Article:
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The Book Of Boba Fett's Rory Ross Reveals His Emotional Childhood Connection To Star Wars - Exclusive

Perhaps the biggest reason "Star Wars" is as popular as it was when "Episode IV" came out in 1977 is the emotional bond that was forged between franchise creator George Lucas' story and its audiences. Appropriately subtitled "A New Hope," it didn't matter the first film in the saga was set "a long time ago, in a galaxy far, far away" — the promise of hope is a relatable theme no matter where you are in the universe or how small you deem your existence to be. After all, for Luke Skywalker (Mark Hamill), the hope of good conquering evil by becoming a Jedi Knight began as a farm boy on the distant desert planet of Tatooine.

Naturally, every person is different in real life, and some are beset with more obstacles to conquer than others. One such person is Rory Ross, who was born in Arkansas and grew up on a farm, appropriately, in Iowa, bonding with the themes of "Star Wars" while going through the biggest battle of his life. The amazing thing is, not only did Ross rise to the challenge of defeating adversity, the strength he gained from "A New Hope" propelled him to live out his dream of not only becoming an actor, but ultimately, to be cast in a "Star Wars" project.

As such, Ross said he put his wishes out to the universe to manifest his destiny, and not long after, he was cast to play one of the band of Tusken Raiders who Boba Fett (Temuera Morrison) bonds with in "The Book of Boba Fett." That's not all: There's another "Star Wars" role in the actor's near future.

Star Wars helped Ross through a rare disease in childhood

In an exclusive interview with Looper to talk about his work on "The Book of Boba Fett," Ross said his introduction to "Star Wars" came in a most unusual way, as a rare disease affecting his scalp found him undergoing treatment at a hospital in Iowa City.

When I was 6 years old, growing up on a farm, I unfortunately had this rare fungus that got on the back of my head, and it literally destroyed my scalp. It was falling off, so, I went to the Iowa City's Children's Hospital. I was there for about a month going through different procedures as they tried to figure out what's going on," Ross recalled for Looper. "That first day I was there, my mom introduced me to 'Star Wars: A New Hope,' and that was my first time ever seeing 'Star Wars.' It was the first time understanding and seen this amazing journey of Luke Skywalker, who we've come to love throughout the series."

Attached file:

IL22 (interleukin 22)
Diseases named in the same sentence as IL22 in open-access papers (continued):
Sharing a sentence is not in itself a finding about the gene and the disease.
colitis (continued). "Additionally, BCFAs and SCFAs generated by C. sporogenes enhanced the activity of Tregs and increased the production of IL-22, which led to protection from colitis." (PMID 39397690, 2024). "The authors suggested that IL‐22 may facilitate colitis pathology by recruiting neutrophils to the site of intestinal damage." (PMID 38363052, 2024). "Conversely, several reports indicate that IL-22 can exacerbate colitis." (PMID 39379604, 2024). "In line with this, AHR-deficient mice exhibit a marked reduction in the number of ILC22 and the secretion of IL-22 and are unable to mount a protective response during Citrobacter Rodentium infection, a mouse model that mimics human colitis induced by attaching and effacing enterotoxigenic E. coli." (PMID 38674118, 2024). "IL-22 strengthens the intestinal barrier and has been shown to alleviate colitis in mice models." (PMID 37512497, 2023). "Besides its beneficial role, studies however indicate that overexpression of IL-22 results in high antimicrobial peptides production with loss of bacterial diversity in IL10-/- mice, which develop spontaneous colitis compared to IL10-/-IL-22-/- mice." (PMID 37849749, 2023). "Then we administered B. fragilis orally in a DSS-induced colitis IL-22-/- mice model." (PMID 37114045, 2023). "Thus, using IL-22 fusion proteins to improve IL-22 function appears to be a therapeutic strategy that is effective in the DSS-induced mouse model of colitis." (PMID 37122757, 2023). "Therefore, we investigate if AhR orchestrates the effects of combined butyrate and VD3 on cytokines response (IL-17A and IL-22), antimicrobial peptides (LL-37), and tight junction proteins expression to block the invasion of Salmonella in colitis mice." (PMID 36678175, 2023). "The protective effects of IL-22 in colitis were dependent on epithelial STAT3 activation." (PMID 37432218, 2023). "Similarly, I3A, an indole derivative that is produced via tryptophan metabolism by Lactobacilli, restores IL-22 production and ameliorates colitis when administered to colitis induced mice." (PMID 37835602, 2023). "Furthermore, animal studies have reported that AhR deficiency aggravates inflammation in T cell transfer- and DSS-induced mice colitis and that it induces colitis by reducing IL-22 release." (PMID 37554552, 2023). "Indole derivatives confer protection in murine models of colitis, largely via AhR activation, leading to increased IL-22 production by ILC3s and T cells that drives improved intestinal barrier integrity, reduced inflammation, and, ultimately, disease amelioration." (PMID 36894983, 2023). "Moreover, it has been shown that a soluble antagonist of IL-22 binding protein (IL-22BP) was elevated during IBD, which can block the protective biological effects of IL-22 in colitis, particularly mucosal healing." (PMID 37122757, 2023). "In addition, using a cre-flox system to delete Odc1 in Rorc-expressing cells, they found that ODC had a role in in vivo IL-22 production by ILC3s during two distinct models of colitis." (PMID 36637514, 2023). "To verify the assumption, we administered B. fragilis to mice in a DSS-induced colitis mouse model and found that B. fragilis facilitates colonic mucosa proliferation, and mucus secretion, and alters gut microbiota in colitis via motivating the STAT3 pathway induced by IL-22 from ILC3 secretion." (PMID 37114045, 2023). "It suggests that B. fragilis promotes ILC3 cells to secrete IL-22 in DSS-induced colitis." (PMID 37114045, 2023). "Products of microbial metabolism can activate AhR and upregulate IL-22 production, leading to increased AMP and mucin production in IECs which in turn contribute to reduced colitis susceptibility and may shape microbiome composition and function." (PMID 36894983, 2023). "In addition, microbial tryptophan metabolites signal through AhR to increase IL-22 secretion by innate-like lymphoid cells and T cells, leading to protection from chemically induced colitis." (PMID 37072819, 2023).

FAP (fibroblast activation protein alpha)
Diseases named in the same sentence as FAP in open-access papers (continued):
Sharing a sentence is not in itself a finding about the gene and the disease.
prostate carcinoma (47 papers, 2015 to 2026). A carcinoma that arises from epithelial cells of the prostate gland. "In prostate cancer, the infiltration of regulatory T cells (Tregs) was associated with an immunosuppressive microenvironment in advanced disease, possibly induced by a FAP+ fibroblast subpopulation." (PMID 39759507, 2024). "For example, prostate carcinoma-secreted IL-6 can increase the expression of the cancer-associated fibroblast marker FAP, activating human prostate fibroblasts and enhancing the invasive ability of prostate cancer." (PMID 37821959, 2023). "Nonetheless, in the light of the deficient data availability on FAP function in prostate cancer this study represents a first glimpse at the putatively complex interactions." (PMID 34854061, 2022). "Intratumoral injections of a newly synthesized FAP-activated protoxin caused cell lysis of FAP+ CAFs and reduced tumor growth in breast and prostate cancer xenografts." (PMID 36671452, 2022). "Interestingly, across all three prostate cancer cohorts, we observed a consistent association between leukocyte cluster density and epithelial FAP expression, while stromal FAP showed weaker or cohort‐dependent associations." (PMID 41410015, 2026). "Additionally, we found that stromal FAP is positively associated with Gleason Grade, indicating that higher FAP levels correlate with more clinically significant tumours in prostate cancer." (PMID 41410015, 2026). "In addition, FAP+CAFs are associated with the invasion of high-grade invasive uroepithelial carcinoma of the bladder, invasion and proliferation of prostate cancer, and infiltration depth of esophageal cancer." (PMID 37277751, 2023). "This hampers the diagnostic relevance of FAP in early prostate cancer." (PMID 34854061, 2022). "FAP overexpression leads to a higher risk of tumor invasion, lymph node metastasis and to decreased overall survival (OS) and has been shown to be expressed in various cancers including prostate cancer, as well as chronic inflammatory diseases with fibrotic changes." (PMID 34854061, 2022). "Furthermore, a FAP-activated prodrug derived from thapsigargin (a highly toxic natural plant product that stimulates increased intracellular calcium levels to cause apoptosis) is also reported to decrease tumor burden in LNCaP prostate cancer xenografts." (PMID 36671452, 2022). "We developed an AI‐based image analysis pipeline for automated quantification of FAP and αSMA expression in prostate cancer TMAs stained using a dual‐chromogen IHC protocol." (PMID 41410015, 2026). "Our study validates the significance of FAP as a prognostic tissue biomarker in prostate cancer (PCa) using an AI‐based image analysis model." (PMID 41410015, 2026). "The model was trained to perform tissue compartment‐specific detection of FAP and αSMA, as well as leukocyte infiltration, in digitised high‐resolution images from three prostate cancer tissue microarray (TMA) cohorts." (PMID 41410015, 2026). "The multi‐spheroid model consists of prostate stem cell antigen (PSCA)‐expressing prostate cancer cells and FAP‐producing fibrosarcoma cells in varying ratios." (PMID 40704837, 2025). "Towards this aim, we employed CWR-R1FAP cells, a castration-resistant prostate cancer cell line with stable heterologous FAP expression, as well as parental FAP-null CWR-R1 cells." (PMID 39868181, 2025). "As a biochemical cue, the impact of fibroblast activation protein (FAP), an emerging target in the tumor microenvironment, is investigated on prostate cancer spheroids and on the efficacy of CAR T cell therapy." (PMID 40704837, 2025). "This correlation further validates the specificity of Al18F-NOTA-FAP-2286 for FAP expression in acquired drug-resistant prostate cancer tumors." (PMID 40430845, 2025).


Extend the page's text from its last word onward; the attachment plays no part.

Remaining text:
Ross' life was immediately transformed, and he credits it all to "Star Wars" and the immeasurable power of The Force that audiences discovered.

"It gave me the hope and inspiration that I needed that I was going to be okay, and that was so important at that time because at 6 years old, you're feeling like your life is full and nothing's going to happen, but there were kids that got better that were in the same pediatric ward with me," Ross said. 

The actor's incredible path to "Star Wars" and taking part in "The Book of Boba Fett" as a Tusken Raider is only the beginning. While he can't talk about the series yet, Ross confirmed that he is suiting up as a Stormtrooper for the upcoming prequel series "Obi-Wan Kenobi," starring Ewan McGregor and Hayden Christensen.

Ross is paying it forward with the 'Born to be a Jedi' campaign

As Ross awaits the release of the "Obi-Wan Kenobi" series, he is keeping himself busy with a special project to help others.

"I created this 'Born to be a Jedi' campaign, the manifestation that we're talking about, and this," Ross said, holding up a personalized action figure, "was given to me for Christmas, where I am now a figurine as a Jedi, which is amazing. It has this story on the back of what kept me going as an actor and the hope and inspiration that I have and the chance of [something special happening]. Since we saw Luke in 'The Mandalorian' Season 2, we know that he's around, so it is possible and plausible [to live] my ultimate dream: to be a Luke Skywalker student at his Jedi academy."

"The Born to be a Jedi" campaign, Ross explained, connects the influence of "Star Wars" in his life and his desire to play a Jedi, it also involves his role as a Tusken Raider in "The Book of Boba Fett."

"I don't have the specific dates as of yet, but myself, another friend of mine that was a Tusken and my buddy, Warren Proulx, who actually got me on "Kenobi" ... we will be doing commentary on the episodes of "The Book of Boba Fett" when they've all come out and telling behind-the scenes stories and all this kind of stuff," Ross enthused. "Then, all the proceeds from the tickets will be going to Iowa City's Children's Hospital, which is where my story began ... It's a way of being able to pay it forward and give it back and to say, 'Thank you' to the universe that gave me everything that I could ever ask for."

New episodes of "The Book of Boba Fett" premiere on Wednesdays exclusively on Disney+.